Nicolai Tangen has brought a desire for cross-disciplinary learning from AKO, including asking former downhill skier Aksel Lund Svindal to teach his staff about risk-taking
Nicolai Tangen has brought a desire for cross-disciplinary learning from AKO, including asking former downhill skier Aksel Lund Svindal to teach his staff about risk-taking © Fabrice Coffrini/AFP/Getty

Some Norwegian politicians point to the controversy around Mr Tangen’s appointment. He was initially allowed by Norway’s central bank to keep his controlling stake in AKO Capital, which has $22bn in assets under management, as well as his private investments in a blind trust. Politicians from all parties decried the potential conflicts of interest — as well as the problems of holding some assets in tax havens — and forced him to divest his AKO stake to a charitable foundation and liquidate his private investments.

“Parliament showed that, if it really comes down to it, it is in charge of the fund,” says one opposition politician in Oslo. A political adviser adds: “A lot of politicians would love to have more control of the fund and how it invests. This was a warning.”

Burnishing the fund

Mr Tangen insists he bears no scars from the ordeal. “I never spend any time on conflicts, I put them straight behind me,” he says. But he has tried to harness the huge focus on the fund last year to boost recruitment, saying applications have increased 10-fold in recent months.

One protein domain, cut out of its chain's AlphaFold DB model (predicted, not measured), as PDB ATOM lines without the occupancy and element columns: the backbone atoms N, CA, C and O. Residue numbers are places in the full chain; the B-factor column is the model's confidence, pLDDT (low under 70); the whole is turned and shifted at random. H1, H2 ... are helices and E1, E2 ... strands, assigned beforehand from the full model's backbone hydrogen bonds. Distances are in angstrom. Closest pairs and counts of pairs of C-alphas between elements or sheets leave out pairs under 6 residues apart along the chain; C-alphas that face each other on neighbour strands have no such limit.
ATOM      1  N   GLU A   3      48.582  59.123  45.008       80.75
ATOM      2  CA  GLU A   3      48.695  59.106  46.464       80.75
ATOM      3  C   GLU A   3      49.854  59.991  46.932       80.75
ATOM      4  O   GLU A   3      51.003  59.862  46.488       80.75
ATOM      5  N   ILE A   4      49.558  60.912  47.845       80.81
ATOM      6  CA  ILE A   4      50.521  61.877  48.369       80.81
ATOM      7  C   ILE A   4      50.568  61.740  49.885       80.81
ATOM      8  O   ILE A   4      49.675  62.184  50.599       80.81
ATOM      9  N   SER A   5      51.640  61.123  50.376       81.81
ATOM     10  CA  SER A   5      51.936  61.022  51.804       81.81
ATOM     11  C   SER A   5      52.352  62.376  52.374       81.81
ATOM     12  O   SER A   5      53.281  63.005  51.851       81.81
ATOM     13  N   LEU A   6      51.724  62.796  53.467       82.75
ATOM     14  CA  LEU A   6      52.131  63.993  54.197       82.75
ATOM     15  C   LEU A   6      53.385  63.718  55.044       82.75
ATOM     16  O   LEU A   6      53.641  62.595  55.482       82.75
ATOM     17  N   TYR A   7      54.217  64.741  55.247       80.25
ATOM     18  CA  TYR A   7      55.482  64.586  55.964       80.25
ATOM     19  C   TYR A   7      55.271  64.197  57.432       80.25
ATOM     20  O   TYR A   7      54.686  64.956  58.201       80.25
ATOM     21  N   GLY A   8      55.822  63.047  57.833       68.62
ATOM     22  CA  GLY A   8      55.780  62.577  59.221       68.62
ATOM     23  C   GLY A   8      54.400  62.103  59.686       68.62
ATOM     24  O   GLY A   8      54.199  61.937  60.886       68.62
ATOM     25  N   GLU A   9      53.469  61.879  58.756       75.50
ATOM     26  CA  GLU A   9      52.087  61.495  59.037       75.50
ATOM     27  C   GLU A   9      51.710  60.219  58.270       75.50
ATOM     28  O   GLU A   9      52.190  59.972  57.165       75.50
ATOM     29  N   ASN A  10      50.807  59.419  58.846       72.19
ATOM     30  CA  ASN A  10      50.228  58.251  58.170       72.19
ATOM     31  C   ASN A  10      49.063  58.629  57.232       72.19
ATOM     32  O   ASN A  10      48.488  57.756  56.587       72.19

Architects from Snohetta, the practice behind Oslo’s spectacular opera house, have talked to staff of the Norwegian oil fund about creativity
Architects from Snohetta, the practice behind Oslo’s spectacular opera house, have talked to staff of the Norwegian oil fund about creativity © Santi Visalli/Getty

His focus on talent management goes well beyond recruitment. As befits somebody with a masters degree in social psychology (as well as another in history of art), Mr Tangen says: “People are important for me: how do you make them tick, how can they thrive? You can always do things a tiny bit better.”

He has brought a desire for cross-disciplinary learning from AKO. He has brought in architects from Snohetta, the practice behind Oslo’s spectacular opera house, to talk about creativity; the Norwegian public health officials tackling Covid-19 to discuss making “something complicated easier to communicate”; and former downhill skier Aksel Lund Svindal to learn about risk-taking. Portfolio managers at the fund learned how to interview companies from the police officers who grilled the terrorist Anders Behring Breivik.

To those who argue that a hedge fund manager might be a strange fit for a cautious sovereign wealth fund, he claims his skills are “100 per cent transferable”. He adds that the key is having a “systematic approach” to tasks such as finding and motivating the right people and creating a framework “so people are not afraid of taking risks”.